Spitzer Digs Up Galactic Fossil
This infrared image taken by NASA's Spitzer Space Telescope shows a globular cluster previously hidden in the dusty plane of our Milky Way galaxy. Globular clusters are compact bundles of old stars that date back to the birth of our galaxy, 13 or so billion years ago. Astronomers use these galactic "fossils" as tools for studying the age and formation of the Milky Way.
Most clusters orbit around the center of the galaxy well above its dust-enshrouded disc, or plane, while making brief, repeated passes through the plane that each last about a million years. Spitzer, with infrared eyes that can see into the dusty galactic plane, first spotted the newfound cluster during its current pass. A visible-light image (inset) shows only a dark patch of sky.
The red streak behind the core of the cluster is a dust cloud, which may indicate the cluster's interaction with the Milky Way. Alternatively, this cloud may lie coincidentally along Spitzer's line of sight.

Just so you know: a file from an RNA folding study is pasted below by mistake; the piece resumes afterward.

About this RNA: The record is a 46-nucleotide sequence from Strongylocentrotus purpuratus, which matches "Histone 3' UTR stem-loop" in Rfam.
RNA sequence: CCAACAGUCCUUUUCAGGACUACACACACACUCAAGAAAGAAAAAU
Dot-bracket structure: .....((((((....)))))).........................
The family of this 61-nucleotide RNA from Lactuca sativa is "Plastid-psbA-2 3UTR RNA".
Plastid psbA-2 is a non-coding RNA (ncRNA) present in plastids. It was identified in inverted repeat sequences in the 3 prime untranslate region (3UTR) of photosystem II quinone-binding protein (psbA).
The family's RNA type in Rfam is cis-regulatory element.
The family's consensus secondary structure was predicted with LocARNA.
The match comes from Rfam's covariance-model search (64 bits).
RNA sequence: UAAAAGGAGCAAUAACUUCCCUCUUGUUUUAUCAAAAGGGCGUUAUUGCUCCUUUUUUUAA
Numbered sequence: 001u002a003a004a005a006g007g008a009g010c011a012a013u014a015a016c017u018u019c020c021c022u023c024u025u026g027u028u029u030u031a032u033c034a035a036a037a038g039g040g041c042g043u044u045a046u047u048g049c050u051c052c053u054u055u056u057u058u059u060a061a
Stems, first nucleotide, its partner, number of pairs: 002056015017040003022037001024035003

Follow-up observations with the University of Wyoming Infrared Observatory helped set the distance of the new cluster at about 9,000 light-years from Earth -- closer than most clusters -- and set the mass at the equivalent of 300,000 Suns. The cluster's apparent size, as viewed from Earth, is comparable to a grain of rice held at arm's length. It is located in the constellation Aquila.
Astronomers believe that this cluster may be one of the last in our galaxy to be uncovered.
This image composite was taken on April 21, 2004, by Spitzer's infrared array camera. It is composed of images obtained at four wavelengths: 3.6 microns (blue), 4.5 microns (green), 5.8 microns (orange) and 8 microns (red). The visible-light image is from the Digitized Sky Survey, California University of Technology, Pasadena, Calif.